Christie Bahlai shares how her entomology research and connections made as an MSU postdoc have contributed to work honored with a National Science Foundation early-career award.
Postdoctoral researchers are critical contributors to Michigan State University’s (MSU) research, bringing experience and often fresh insight. Christie Bahlai, an assistant professor at Kent State University, was recently selected for a National Science Foundation (NSF) early-career award. Bahlai, a computational ecologist, earned degrees at the University of Guelph before joining University Distinguished Professor Doug Landis’ lab and the Kellogg Biological Station Long-Term Ecological Research network as a postdoc in 2012.
What led you to study entomology, systems and data?
I was into nature as a kid, but never thought of it as a field. Instead, my undergraduate major was physics and I was a “middle of the road” student, which didn’t feel right after excelling as a high school student. I knew that science was where I wanted to be, so I found a job in Rebecca Hallett’s entomology lab working on pea leafminers. The lab was researching the pest’s many host plant preferences to understand choice, and I just loved it. Suddenly, I could see how things fit together in a system and how in studying a system, you could peel off parts of a problem and get a better understanding of the biology and potentially solve a problem effecting growers, people.
I also did an undergraduate thesis on host plant interactions with a parasitoid wasp and was invited by another entomology professor, Mark Sears, to begin my master’s degree studying puzzling behavior by ladybeetles, Harmonia axyridis, and their interactions with soybean aphid. In 2001, a cloud of soybean aphids famously shut down a Toronto Blue Jays baseball game. The new pest aphid arrived on farms and understanding ladybeetle predation and behavior in a lot of settings became important. Sears let me explore. I did behavioral, population and overwintering projects. I rejoined Rebecca Hallett’s lab for my PhD working on soybean aphid and community level predation and got to have my first experience teaching a chemical ecology class.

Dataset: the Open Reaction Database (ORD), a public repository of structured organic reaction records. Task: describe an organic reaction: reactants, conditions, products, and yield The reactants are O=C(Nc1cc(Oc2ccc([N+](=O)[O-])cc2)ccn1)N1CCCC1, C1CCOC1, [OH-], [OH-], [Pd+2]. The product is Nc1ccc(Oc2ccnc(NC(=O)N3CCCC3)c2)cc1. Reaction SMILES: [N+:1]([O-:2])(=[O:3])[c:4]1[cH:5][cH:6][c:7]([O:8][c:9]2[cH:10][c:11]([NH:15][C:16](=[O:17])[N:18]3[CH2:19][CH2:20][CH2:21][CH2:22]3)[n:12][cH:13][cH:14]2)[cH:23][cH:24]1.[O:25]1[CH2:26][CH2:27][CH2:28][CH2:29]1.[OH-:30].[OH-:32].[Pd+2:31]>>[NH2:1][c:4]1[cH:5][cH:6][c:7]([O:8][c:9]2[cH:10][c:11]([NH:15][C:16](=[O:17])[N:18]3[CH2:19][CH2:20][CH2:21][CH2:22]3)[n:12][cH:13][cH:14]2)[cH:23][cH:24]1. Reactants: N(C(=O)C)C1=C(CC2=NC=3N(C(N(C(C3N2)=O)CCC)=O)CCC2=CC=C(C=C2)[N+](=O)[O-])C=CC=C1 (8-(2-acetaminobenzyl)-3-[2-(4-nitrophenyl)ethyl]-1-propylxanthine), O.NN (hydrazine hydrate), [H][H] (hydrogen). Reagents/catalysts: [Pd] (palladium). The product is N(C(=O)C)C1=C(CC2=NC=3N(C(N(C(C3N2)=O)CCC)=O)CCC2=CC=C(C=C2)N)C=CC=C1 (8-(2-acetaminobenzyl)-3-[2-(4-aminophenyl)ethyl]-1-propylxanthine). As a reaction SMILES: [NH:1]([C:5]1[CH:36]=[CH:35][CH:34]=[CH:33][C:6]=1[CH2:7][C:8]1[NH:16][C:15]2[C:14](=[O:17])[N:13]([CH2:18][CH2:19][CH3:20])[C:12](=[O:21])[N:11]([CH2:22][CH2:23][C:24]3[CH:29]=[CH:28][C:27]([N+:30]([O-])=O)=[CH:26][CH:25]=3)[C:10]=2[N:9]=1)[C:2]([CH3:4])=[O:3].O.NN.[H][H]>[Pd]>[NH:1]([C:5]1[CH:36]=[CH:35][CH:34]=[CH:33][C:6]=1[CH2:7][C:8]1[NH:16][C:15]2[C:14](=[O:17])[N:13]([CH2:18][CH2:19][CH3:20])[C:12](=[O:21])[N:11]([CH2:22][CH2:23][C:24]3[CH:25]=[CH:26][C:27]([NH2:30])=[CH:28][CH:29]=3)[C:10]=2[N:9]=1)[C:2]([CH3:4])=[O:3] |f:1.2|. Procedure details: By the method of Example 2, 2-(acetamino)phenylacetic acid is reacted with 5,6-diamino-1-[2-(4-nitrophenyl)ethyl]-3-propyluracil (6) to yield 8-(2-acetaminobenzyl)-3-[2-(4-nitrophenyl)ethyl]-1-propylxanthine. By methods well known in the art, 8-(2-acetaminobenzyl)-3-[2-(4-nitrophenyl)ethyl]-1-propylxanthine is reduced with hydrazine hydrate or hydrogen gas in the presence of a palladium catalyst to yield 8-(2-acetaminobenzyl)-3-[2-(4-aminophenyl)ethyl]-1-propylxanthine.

Tell us about the NSF early-career grant.
These awards are intended to support early-career faculty to grow their research and teaching program as they move into tenure. My concept is the culmination of everything I’ve done bringing together computational ecology, population and insect ecology to address insect decline. If everyone has access to the same data about insects, why is there a raging debate about insect decline? There’s a human deciding what data goes in at every data point in a model. It conflicts with the idea that you can always come up with a strict numerical answer. My project is about studying and honoring that human element in quantitative ecology. I’m developing tools to evaluate how reliable a conclusion would be based on the window of time chosen by the user and whether we can pull apart multiple sources of variation and critically interrogate what is really changing in the data.
How does your work impact people’s lives?
Many people are uncomfortable with numbers. People are especially uncomfortable with variation. But natural systems are variable. I’m developing curriculum and have a podcast about demystifying numbers. It’s my mission to preach the good word about natural variability. If we embrace that, we can learn so much more.
How did your postdoc at MSU contribute to where you are today?
I had no idea before working with Doug Landis on NSF’s Long Term Ecological Research (LTER) network that data could be scaled up through a collaboration of people working over decades. I’m interested in long term patterns and the data connectivity made me feel very at home in the LTER network. I continue as an investigator with MSU’s Kellogg Biological Station LTER today, where we keep asking what can we find out next?
Also during my postdoc, I was awarded a Mozilla Science fellowship for people working toward the goal of expanding access to advocacy, education and advancing open science. It gave me space to infiltrate my work with open science and gave me a global network. Many of the guests on my podcast are people from all over the world who I met through the fellowship.
What do you know today that you wish you’d known earlier?
Embrace variability in data (and life!). It’s real, natural and beautiful. Variability is what tells the most interesting stories.
This story was originally published by the Department of Entomology at Michigan State University, in the College of Agriculture & Natural Resources. Written by Joy Landis.